Howard Herman | Designated Hitter: Williamstown's Conroy umpiring MLB's NLCS
In the eyes of some, Pittsfield is considered the birthplace of "base ball."
So, in that case, it is unsurprising that the Major League Baseball League Championship Series teams are all connected to the Shire City in a "Six Degrees of Kevin Bacon" kind of way.
It all starts on the field in St. Louis.
If you watched Game 2 of the NLCS between the Cardinals and Washington, the fellow in the umpire's gear behind home plate should have looked familiar. That's because Chris Conroy of Williamstown had the plate for the game.
Conroy is part of the six-umpire crew assigned to the series. Bill Miller, Conroy's regular-season crew chief, is part of the crew shuttling between St. Louis and our Nation's Capital.
Conroy watched a near no-hitter by Washington's Anibal Sanchez from his spot at first base in Game 1.
"You're sort of aware of it," Conroy said. "Honestly, you're just kind of so into the game and just doing your job and focused on your job, and making sure you're ready for anything that comes your way. Occasionally, you look up at the scoreboard and see the zero.
"But I have a job to do, and if I have a play or whatever, I have to be thinking about that."
This is Conroy's fourth "Jewel" event in MLB. He worked a Wild Card game back in 2015, was in the 2017 All-Star Game, and last year was part of the crew at an American League Division Series between Houston and Texas.
Do umpires, you ask, think about a call that could impact that no-hitter while the game is going on?
"You don't want to impact it any more than being correct. I know there's replay on the bases, so if there's a mistake, we can fix it, Like in some situations over the years that could have been avoided with the use of replay," Conroy said, when I reached him in his St. Louis hotel before he left for Busch Stadium. "We want to be right, on the spot, so your focus is extra sharp.
"You don't want to be part of that story at all."
Conroy has been a Major League umpire since 2013. He found out about his NLCS assignment when the Wild Card round wrapped up. It'll be the only series he works, because umpires cannot work consecutive postseason series. If Conroy had worked the Division Series, he would be eligible for the World Series.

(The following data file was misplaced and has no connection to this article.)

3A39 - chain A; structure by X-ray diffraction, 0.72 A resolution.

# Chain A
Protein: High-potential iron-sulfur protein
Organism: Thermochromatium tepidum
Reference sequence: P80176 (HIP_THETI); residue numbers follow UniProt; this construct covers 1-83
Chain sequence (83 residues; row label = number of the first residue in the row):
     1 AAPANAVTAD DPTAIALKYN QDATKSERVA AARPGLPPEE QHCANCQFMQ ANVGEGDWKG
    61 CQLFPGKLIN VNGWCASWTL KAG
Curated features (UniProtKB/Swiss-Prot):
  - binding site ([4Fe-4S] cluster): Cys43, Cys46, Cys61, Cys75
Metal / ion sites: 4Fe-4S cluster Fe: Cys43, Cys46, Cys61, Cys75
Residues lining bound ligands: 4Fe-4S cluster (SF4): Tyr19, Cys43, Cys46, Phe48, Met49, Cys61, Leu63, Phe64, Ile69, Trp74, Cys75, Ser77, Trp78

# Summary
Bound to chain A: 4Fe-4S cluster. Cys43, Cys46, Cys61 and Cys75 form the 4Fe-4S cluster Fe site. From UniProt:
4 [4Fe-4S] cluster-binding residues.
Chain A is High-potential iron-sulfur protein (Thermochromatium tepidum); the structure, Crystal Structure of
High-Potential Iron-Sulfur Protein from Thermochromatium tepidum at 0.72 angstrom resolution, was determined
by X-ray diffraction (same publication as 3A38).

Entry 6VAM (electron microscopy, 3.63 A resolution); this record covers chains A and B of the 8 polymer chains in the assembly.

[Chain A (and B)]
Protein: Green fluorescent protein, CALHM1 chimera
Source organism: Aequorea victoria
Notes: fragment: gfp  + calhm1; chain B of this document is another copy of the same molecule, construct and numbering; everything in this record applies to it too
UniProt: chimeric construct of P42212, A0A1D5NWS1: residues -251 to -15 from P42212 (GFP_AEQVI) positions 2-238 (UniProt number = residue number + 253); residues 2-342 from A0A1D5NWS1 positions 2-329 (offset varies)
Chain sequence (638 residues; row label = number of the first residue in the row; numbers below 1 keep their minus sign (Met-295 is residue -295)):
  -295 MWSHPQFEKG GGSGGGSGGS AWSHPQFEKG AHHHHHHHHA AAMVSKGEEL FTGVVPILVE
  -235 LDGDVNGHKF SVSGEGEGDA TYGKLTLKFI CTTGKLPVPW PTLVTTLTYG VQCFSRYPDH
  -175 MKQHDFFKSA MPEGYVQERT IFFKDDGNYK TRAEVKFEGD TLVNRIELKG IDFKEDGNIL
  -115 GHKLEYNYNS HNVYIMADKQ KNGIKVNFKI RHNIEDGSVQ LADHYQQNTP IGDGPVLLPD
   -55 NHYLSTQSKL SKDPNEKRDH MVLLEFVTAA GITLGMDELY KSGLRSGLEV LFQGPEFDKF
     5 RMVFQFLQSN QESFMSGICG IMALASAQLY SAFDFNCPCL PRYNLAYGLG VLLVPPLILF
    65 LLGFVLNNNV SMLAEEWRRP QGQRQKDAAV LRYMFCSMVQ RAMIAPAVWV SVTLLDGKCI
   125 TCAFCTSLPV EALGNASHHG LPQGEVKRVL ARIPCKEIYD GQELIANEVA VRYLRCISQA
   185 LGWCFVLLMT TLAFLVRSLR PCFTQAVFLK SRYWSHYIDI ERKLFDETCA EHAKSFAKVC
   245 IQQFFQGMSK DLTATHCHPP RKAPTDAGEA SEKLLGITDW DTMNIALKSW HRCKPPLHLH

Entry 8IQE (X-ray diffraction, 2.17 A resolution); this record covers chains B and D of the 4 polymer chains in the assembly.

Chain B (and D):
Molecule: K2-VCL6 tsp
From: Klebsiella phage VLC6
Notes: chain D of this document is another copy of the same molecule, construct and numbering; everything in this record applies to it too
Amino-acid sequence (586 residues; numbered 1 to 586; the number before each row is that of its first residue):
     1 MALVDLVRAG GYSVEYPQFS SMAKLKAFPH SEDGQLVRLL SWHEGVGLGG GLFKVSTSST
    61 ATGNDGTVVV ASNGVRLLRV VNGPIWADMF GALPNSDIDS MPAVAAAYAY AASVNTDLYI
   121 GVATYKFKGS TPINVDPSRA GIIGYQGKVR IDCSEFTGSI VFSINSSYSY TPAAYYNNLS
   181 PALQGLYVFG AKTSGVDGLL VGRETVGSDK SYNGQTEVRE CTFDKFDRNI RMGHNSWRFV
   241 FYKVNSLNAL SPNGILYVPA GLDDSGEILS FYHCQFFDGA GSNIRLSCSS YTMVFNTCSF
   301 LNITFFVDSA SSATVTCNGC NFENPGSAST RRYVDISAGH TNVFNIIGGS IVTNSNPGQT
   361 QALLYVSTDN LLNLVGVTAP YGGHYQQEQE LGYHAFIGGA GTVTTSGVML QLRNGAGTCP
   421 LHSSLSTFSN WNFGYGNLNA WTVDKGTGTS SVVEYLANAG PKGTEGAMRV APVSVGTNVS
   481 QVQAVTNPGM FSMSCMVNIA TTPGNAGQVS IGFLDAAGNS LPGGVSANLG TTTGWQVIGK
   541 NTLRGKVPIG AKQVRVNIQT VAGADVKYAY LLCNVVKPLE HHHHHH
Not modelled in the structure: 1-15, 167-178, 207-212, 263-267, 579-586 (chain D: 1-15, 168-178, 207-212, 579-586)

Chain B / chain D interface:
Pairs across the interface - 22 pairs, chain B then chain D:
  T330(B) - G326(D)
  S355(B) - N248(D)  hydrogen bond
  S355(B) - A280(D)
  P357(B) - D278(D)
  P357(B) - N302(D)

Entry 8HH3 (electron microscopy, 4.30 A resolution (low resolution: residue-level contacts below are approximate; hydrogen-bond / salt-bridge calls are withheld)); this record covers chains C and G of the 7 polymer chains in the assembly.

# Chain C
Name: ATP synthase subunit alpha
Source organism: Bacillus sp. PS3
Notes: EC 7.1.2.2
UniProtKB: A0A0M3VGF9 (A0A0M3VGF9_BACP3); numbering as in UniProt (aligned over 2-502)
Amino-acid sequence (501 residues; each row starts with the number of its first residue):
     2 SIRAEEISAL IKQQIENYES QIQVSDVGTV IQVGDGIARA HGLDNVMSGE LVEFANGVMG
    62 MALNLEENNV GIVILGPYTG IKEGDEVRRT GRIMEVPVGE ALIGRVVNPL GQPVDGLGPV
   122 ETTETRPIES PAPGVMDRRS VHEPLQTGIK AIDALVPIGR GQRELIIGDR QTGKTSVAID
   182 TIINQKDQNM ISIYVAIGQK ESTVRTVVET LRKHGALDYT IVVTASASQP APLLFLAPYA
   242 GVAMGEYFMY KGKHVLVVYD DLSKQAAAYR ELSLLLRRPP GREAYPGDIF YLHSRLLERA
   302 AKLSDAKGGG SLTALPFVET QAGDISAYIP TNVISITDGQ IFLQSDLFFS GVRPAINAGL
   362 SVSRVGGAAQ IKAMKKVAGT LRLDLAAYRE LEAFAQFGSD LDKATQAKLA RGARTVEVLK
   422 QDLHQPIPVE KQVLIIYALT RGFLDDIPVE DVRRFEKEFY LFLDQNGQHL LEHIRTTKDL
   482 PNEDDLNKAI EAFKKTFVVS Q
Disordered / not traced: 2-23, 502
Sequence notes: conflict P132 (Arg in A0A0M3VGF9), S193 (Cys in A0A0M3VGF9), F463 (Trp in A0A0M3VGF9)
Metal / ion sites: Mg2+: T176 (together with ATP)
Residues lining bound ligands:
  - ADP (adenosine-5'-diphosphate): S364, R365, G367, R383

But since he has worked the Division Series last year and the Championship Series this year, he's got his fingers crossed that a World Series assignment might not be too far away.
"You're checking all the boxes along the way. You still have to go out and perform all year and then perform in the postseason, if you're lucky enough to get there," Conroy said. "Things are progressing well. I'm happy. I like to work the postseason. It's fun. It's a fun time of the year. It's a great reward for a good year and a long year.
"October baseball is great."
Conroy's first season as an umpire was 2000, when he worked in the New York-Penn League. That means he might not be the only one with a connection to Wahconah Park who gets on the field in St. Louis or in Washington.
Matt Adams, who hit .221 for the Nationals as a reserve first baseman, was the most valuable player for the NECBL's Pittsfield Dukes in 2008. Five years later, he was a member of the Cardinals when they played the Red Sox in the 2013 World Series.
The Nats have another Berkshire connection in director of player development Mark Scialabba. Scialabba graduated from Williams in 2002, and was the NESCAC player of the year that season. He hit .437 with nine home runs and 55 runs batted in.
In the American League Championship Series, the New York Yankees play the Houston Astros.
The Yankees, of course, are primarily owned by the Steinbrenner Family, and their connection to Berkshire County is well-known.
The late George Steinbrenner was a Williams College graduate, and helped fund the renovations to Weston Field back in the late 1980s. Weston Field is where Williams played football and the old Weston site is where Farley-Lamb field sits.
George's son Hal graduated from Williams in 1991, and was a student at the school when the original Weston construction project ended.
Pittsfield native Nick Avanzato is an assistant director of Minor League Operations for the Yankees, and has been with the Pinstripes since 2015.
The Astros don't have any Berkshire ties in their organization, but Pittsfield's Rick Murphy runs the Tri-City ValleyCats of the New York-Penn League, Houston's Short Season Class A affiliate.
So, there's that too.
Howard Herman can be reached at firstname.lastname@example.org, at @howardherman on Twitter, or 413-496-6253.
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